Even in today’s tough economy, for those with six figure incomes credit is easy to come by. Credit companies may have cut back offerings to those in lower income brackets thanks to the recently enacted credit card reforms, but there seems to be little or no impact to high income earners who are heavily courted by premium credit card companies like American Express and Discover. The availability to this “easy” credit gives a false sense of security that makes these people spend way more than their incomes can afford. That is why they rack up credit card debt faster than average and thinking it would be easy and quick to pay off. But due to high interest rates and compound interest this theory is quickly debunked as the amount of debt grows much faster than income.
No real budget
Many higher income earners feel like they are making lots of money now, and they believe that they will continue to make lots of money going forward. This may reduce their feeling that they need to watch their money carefully now. Hand-in-hand with that, many in this group probably believe that they are making more money than they really are— or said another way, the money they make will go farther than it really does. Many young professionals who are earning good incomes don’t come from particularly privileged backgrounds; and their reference point may be that they are making twice as much (or more) than their parents were – so they spend like that as well. They don’t factor in the effect of inflation over many years which means that the cost of living is much higher than in our parent’s generation. Further the more you earn the more you pay in taxes. Rather than focusing on after tax incomes, many high income earners only look at the top line figures. A $100,000 income pre tax is only about $70,000 after taxes.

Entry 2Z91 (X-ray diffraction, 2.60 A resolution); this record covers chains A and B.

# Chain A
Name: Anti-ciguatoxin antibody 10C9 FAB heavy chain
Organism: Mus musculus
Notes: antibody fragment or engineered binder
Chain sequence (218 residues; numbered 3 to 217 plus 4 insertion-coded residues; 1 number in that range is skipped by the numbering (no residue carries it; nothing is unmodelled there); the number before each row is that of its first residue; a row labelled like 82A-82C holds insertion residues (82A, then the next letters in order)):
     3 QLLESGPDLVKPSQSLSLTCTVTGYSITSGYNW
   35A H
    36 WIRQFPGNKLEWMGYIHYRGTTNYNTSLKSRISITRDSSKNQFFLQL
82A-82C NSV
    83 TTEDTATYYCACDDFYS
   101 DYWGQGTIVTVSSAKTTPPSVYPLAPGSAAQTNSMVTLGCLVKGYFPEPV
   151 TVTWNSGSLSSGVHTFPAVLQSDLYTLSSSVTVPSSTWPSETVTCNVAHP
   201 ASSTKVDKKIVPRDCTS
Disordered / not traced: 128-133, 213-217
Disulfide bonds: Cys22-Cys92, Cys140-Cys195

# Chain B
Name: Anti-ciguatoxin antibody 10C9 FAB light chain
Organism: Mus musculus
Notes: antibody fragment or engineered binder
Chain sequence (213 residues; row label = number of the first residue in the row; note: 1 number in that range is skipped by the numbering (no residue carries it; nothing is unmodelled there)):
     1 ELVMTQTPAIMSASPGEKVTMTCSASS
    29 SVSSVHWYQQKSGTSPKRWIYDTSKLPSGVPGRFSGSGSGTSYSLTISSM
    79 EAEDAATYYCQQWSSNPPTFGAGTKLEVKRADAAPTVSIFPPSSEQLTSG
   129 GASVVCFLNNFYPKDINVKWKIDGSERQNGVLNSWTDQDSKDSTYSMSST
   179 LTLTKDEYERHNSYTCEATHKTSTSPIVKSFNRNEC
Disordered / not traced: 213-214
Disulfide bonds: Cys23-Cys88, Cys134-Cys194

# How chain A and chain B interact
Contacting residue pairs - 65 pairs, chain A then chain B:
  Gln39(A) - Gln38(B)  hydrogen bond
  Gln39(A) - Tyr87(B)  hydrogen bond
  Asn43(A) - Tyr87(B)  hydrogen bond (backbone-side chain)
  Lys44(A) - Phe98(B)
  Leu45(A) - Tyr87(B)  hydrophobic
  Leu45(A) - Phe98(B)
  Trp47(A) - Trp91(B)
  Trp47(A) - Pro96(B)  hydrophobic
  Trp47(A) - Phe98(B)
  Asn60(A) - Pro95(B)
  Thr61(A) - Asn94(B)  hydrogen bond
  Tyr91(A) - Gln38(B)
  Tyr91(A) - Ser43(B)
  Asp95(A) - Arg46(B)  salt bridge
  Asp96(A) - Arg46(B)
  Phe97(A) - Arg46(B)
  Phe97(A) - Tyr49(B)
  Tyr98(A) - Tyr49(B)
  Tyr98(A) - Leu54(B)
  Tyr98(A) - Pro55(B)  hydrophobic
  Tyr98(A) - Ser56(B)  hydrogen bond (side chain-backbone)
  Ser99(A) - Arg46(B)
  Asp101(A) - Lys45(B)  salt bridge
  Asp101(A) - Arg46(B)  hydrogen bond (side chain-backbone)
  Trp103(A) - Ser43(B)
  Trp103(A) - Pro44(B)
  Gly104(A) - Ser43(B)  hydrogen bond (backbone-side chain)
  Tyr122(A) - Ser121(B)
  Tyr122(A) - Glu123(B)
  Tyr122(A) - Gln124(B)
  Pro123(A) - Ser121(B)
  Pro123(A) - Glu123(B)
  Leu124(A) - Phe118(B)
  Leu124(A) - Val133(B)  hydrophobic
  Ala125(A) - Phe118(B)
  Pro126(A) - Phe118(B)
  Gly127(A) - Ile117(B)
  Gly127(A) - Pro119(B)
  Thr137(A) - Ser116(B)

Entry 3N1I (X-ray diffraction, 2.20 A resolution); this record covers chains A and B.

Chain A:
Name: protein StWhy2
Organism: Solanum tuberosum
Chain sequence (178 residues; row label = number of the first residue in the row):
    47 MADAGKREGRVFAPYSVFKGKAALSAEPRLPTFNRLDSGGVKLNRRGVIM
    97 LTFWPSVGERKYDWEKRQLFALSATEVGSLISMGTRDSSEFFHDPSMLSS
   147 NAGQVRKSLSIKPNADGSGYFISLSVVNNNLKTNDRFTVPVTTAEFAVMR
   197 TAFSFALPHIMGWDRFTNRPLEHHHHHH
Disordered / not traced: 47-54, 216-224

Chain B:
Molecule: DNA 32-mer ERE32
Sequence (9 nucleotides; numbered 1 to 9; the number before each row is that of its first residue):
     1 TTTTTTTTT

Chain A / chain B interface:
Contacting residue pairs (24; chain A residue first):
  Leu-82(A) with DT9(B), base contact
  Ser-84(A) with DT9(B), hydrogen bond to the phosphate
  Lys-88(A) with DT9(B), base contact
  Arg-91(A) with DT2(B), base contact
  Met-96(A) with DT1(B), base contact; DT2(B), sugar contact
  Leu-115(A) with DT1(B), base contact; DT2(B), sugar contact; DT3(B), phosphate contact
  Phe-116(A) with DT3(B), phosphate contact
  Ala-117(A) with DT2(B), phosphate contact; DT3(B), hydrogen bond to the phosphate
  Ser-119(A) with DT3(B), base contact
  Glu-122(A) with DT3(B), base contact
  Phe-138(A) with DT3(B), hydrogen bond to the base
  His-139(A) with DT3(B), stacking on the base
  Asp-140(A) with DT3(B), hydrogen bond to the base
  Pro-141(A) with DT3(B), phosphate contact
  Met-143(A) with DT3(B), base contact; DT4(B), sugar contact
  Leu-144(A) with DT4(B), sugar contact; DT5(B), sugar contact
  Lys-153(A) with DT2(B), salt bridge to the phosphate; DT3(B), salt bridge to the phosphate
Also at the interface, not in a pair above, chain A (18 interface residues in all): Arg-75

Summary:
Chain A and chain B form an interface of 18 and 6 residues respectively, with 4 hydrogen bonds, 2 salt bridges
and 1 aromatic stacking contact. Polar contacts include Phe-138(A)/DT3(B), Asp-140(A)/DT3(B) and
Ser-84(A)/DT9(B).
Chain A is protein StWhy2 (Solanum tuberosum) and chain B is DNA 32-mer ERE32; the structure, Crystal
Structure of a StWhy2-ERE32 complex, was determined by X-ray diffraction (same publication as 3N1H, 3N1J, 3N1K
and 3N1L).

Many professionals work long 60+ hour work weeks in stressful environments. The last thing they want to do is come home and deal with boring personal finance things such as budgeting, 401K plans, cutting coupons etc. I remember a in my younger years my life was work-sleep-partying on the weekend and then back to work. This was exacerbated when kids came into the picture. Looking back this was a poor excuse to let my finances slip, but it happened as I am sure was the case for many other professionals.